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Math Help - First order DE

  1. #1
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    First order DE

    Let

    \frac{dx}{dt}=-x-x^{2}+y^{2}<br />
and<br />
\frac{dy}{dt}=-y-2xy.

    I have shown that the two equations are the real and imaginary parts of a single differential equation for the complex variable
    z(t), \frac{dz}{dt}=-z-z^{2}.

    I have evaluated the differential equation for z(t) to get

    t+C=\ln\left(\frac{z+1}{z}\right).

    However, I need to determine the solution to the DE with initial condition z=i at t=0. I then need to use this to show that the solution of the original equations for x(t) and y(t) with initial conditions
    x(0)=0 and y(0)=1 has both x(t) and y(t) approaching \exp\left(\frac{-t}{2}\right)/2 as t\rightarrow\infty.

    Help!
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  2. #2
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    Quote Originally Posted by Cairo View Post
    Let

    \frac{dx}{dt}=-x-x^{2}+y^{2}<br />
and<br />
\frac{dy}{dt}=-y-2xy.

    I have shown that the two equations are the real and imaginary parts of a single differential equation for the complex variable
    z(t), \frac{dz}{dt}=-z-z^{2}.

    I have evaluated the differential equation for z(t) to get

    t+C=\ln\left(\frac{z+1}{z}\right).

    However, I need to determine the solution to the DE with initial condition z=i at t=0. I then need to use this to show that the solution of the original equations for x(t) and y(t) with initial conditions
    x(0)=0 and y(0)=1 has both x(t) and y(t) approaching \exp\left(\frac{-t}{2}\right)/2 as t\rightarrow\infty.

    Help!

    From your solution

     <br />
\frac{z+1}{z} = k e^t<br />
    and with your IC

     <br />
\frac{z+1}{z} = \frac{i+1}{i} e^t = (1 - i) e^t<br />

    solving for z gives

     <br />
z = \frac{1}{\left( e^t - 1 \right) - i e^t} = \frac{\left( e^t - 1 \right) + i e^t}{\left( e^t - 1 \right) ^2 + e^{2t}}<br />

    giving

     <br />
x = \frac{\left( e^t - 1 \right) }{\left( e^t - 1 \right) ^2 + e^{2t}}<br />
,  <br />
y = \frac{ e^t}{\left( e^t - 1 \right) ^2 + e^{2t}}<br />

    the solutions of your DE noting that  x(0) = 0, y(0) = 1. Now when t \to \infty then x and y approach

     <br />
x,y \to \frac{e^t}{2 e^{2t}} = \frac{e^{-t}}{2}<br />
(not quite what you got but close.)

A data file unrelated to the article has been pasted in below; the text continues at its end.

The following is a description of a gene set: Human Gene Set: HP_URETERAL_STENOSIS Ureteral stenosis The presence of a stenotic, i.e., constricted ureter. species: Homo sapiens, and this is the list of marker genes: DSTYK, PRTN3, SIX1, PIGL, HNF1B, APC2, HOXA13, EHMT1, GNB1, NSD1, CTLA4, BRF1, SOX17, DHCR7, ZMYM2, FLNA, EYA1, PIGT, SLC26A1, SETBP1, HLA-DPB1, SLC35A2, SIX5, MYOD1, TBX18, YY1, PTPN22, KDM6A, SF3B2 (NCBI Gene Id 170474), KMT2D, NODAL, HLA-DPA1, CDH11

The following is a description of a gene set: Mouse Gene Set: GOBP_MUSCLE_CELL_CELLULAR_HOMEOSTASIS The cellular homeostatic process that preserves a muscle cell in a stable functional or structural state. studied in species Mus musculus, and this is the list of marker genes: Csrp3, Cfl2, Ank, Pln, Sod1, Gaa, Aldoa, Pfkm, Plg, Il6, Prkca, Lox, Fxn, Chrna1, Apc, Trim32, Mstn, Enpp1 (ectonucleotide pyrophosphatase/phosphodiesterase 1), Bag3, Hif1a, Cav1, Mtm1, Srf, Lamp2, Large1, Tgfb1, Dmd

Last edited by Jester; March 5th 2010 at 06:31 AM. Reason: fixed latex
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  3. #3
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    Quote Originally Posted by Danny View Post
    From your solution

     <br />
\frac{z+1}{z} = k e^t<br />
    and with your IC

     <br />
\frac{z+1}{z} = \frac{i+1}{i} e^t = (1 - i) e^t<br />

    solving for z gives

     <br />
z = \frac{1}{\left( e^t - 1 \right) - i e^t} = \frac{\left( e^t - 1 \right) + i e^t}{\left( e^t - 1 \right) ^2 + e^{2t}}<br />

    giving

     <br />
x = \frac{\left( e^t - 1 \right) }{\left( e^t - 1 \right) ^2 + e^{2t}}<br />
,  <br />
y = \frac{ e^t}{\left( e^t - 1 \right) ^2 + e^{2t}}<br />

    the solutions of your DE noting that  x(0) = 0, y(0) = 1. Now when t \to \infty then x and y approach

     <br />
x,y \to \frac{e^t}{2 e^{2t}} = \frac{e^{-t}}{2}<br />
(not quite what you got but close.)
    Thanks for this.

    How did you get

     <br />
x,y \to \frac{e^t}{2 e^{2t}} = \frac{e^{-t}}{2}<br />

    from

     <br />
x = \frac{\left( e^t - 1 \right) }{\left( e^t - 1 \right) ^2 + e^{2t}}<br />
,  <br />
y = \frac{ e^t}{\left( e^t - 1 \right) ^2 + e^{2t}}<br />
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  4. #4
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    Quote Originally Posted by Cairo View Post
    Thanks for this.

    How did you get

     <br />
x,y \to \frac{e^t}{2 e^{2t}} = \frac{e^{-t}}{2}<br />

    from

     <br />
x = \frac{\left( e^t - 1 \right) }{\left( e^t - 1 \right) ^2 + e^{2t}}<br />
,  <br />
y = \frac{ e^t}{\left( e^t - 1 \right) ^2 + e^{2t}}<br />
    I'll do x, y follows similarly. Expanding x gives

     <br />
x = \frac{e^t - 1}{ 2 e^{2t} - 2 e^t + 1}<br />

    Hand waving. In the numerator, as t \to \infty, the e^t is more dominate than the -1. In the denominator, the 2e^{2t} is more dominate than 2e^t and 1. Hence

    x \to \frac{e^t}{2e^{2t}} as t \to \infty.

    You could be a little more formal using limits but this gets the idea across.
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  5. #5
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    Thanks. It suddenly dawned on me to use L'Hopital's rule and the result follows.

    Thanks for your help.
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